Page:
R.E.M.: In the Attic – Alternative Recordings 1985–1989 (1997) – I.R.S. sold out to Capitol Records in the mid-1990s.  Capitol has usually been very good about reissues (their careful handling of The Beach Boys catalogue rightfully gets praise from the band’s fans), but for some reason in this era, whoever was handling reissues was far more careless.  Thus, we received this “EMI 100th anniversary” release of various outtakes and rarities (one of which had already appeared on Eponymous and two from Dead Letter Office, so that claim is suspect).  The title is incorrect (one of the songs was from June 1984), and they ever got some running times wrong.  The 100th anniversary line itself appears limited – the only other release I can find in the series is from Blondie, who shares with R.E.M. the honor of never having recorded a note for Capitol (Capitol bought out Blondie’s label, Chrysalis, around the same time); meanwhile genuine Capitol EMI heritage acts such as The Beach Boys, The Beatles, and Frank Sinatra have no such releases.  Out of print, not available for download, you’re not missing anything.

In Time: The Best of R.E.M. 1988–2003 (2003) – this covers their first 15 years on Warner Brothers, so you won’t find “Driver 8” or “The One I Love” here.  It’s really good, though – the only major hit missing is “Shiny Happy People” (“Drive,” “Bang and Blame,” and “Bittersweet Me” are missing, but they’re not nearly as crucial).  $4.99 for the CD on Amazon (but they claim to only have three left, so they might be clearing the shelves), and $11.99 for the download.  If you can find it, there’s a two-disc set that’s even better – the second disc has a bunch of B-sides and a few live versions (including “The One I Love” and “Drive, if you’re upset about those not being on the first disc); it’s out of print and not available for download, but Amazon has it through third-party sellers.

And I Feel Fine... The Best of the I.R.S. Years 1982–1987 (2006) – basically EMI/I.R.S.’s counterpart to In Time, which isn’t necessarily a bad place to be.  The problem is the band did a lot less recording with I.R.S., and the selection shows – 20 of the main disc’s 21 songs are from their five studio albums, with the exception being “Gardening at Night,” which is on Dead Letter Office.  So there’s really nothing here for fans who already have all of those albums.  As with In Time, there’s a harder-to-find two-disc version; but the “rarities” disc has some not-so-rare stuff (each band member gets one pick from those same five studio albums).  I will say there are some live versions, however – and I’d go for the two-disc set if it was easy to find; unfortunately it’s not.  (The one-disc version is $10.49 for the download on Amazon; it appears they’re out of stock on the physical version.)  Amazon third-party sales are quite confusing – this album is listed in eight different versions, and it’s hard to tell what you’re getting (except for a very expensive 2 CDs & 1 DVD set), so I would hate to point someone to that option and have them get a one-disc version instead.  If you can’t find this in used CD stores, I’d recommend going to Half.com, which at least makes the listings very clear.  (The same goes for In Time.)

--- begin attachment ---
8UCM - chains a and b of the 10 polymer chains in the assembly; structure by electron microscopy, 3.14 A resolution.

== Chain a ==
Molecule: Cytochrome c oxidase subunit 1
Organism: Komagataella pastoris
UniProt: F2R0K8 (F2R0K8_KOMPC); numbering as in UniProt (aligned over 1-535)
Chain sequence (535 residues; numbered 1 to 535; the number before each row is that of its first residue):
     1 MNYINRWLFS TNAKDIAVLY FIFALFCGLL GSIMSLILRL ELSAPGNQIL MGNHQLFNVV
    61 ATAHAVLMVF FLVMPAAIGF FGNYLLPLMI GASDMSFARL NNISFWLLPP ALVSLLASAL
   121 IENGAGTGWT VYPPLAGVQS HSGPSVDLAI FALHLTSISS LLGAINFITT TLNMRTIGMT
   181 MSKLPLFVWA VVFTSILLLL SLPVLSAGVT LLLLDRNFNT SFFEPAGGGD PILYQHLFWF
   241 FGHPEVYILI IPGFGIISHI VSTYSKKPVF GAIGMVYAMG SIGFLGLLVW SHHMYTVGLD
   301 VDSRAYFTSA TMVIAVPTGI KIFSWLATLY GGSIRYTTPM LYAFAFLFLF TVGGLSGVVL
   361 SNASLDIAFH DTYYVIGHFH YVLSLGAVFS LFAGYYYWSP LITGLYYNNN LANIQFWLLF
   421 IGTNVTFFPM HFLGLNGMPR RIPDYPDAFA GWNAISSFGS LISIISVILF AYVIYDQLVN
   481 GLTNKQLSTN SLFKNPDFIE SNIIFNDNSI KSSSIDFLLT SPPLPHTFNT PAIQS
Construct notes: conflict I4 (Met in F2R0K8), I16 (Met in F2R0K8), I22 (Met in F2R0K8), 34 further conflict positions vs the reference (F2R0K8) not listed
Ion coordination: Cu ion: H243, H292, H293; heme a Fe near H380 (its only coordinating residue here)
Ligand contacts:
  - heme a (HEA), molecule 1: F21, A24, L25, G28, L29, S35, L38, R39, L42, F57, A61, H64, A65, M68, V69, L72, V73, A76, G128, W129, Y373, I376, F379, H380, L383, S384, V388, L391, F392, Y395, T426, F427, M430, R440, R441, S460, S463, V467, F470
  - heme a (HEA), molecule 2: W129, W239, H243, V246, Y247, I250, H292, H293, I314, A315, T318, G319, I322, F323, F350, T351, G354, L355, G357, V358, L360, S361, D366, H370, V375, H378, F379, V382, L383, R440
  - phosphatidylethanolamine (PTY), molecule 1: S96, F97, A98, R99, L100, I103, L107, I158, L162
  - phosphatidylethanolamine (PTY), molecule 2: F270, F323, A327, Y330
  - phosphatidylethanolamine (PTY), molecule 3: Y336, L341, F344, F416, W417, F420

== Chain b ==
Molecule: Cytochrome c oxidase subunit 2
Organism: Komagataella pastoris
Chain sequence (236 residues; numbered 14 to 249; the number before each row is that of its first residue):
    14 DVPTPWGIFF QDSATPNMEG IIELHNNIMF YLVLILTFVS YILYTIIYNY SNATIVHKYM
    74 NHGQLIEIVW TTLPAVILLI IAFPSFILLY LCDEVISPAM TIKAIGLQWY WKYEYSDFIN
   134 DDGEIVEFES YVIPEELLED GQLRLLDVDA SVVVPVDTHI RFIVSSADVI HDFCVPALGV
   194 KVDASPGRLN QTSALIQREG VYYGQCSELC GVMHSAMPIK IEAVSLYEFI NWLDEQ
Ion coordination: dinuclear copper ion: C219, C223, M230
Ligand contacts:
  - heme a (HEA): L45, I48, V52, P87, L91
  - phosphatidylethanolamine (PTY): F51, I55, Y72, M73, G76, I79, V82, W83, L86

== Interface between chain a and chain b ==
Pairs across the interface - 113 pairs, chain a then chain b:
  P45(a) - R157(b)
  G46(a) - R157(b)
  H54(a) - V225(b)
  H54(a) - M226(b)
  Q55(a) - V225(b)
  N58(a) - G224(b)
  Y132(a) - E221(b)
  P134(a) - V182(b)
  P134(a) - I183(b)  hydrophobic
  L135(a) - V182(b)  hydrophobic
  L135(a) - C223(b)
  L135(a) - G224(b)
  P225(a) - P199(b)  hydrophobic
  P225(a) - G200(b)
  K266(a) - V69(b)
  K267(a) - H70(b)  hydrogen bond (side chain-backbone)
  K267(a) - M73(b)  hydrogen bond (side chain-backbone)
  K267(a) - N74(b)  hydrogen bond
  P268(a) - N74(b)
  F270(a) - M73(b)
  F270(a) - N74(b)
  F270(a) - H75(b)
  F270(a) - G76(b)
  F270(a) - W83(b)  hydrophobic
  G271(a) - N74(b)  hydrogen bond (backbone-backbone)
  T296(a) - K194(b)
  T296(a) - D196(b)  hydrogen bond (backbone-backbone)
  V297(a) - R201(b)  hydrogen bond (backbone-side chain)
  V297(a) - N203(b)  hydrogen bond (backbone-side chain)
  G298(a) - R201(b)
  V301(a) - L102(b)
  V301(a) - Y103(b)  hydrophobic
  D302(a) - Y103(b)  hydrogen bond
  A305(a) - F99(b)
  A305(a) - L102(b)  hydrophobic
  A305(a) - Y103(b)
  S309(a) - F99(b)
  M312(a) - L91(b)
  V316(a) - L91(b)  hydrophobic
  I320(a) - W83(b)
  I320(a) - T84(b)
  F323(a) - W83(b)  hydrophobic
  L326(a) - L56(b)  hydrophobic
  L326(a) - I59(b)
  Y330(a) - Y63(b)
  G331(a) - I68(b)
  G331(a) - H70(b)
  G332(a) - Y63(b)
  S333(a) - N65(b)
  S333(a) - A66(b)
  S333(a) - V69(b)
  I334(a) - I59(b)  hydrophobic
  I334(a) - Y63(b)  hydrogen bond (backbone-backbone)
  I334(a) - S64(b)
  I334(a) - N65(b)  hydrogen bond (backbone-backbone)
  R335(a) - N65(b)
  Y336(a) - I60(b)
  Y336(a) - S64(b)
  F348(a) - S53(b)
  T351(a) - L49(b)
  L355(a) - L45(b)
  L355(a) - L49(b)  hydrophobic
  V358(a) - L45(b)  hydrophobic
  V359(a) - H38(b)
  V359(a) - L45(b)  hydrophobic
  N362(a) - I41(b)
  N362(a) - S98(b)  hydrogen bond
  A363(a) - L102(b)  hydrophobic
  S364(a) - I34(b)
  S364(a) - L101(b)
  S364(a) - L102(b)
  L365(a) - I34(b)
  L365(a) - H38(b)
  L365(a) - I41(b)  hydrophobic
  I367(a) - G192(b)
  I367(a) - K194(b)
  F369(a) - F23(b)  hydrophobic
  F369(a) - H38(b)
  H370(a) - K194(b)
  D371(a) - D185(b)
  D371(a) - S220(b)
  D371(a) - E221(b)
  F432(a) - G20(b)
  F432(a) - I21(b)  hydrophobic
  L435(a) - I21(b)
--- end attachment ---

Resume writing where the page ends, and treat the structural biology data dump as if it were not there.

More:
Complete Rarities: I.R.S. 1982–1987 (2014) and Complete Rarities: Warner Bros. 1988–2011 (2014) – again, two different versions from the two different labels, but there must have been some level of cooperation, since they were released on the same dates and the packages have identical cover designs.  Actually, there is no physical “cover,” since these are available for download only.  These are all the B-sides, live versions, alternate takes, and so forth that you’ve been seeing on many of the other releases above, but I assume this cleans the closets altogether.  The only difference is the price:  the I.R.S. set is $19.99 on Amazon for 50 songs; the Warner Brothers set is 131 songs, but goes for $79.99.  Fortunately, only four songs between the two sets are only available if you download the whole set:  the original Hib-Tone versions of “Radio Free Europe” and “Sitting Still” (both of which are on the two-disc set of And I Feel Fine; the Hib-Tone “Radio Free Europe” is on Eponymous anyway), a live version of “The One I Love,” and a live version of The Troggs’ “Love Is All Around” (?).  My recommendation, unless you need every note the band ever committed to tape, is sample and pick what you like.


2 comments:

  1. Wow, EPONYMOUS was one of the first CDs I ever bought. I think I still have it.

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  2. One of the strangest career trajectories ever. Basically every album/EP from "Automatic for the People" backwards to "Chronic Town" is a must-own, and everything after it is superfluous.

    Even "Accelerate," which got the best reviews and was claimed, at the time, as a "return to form," and is probably the best of the latter portion of their career, just doesn't nail it. I don't remember which rock critic wrote, in a rare pan at the time, this bullseye: "The band has forgotten that velocity does not equal urgency."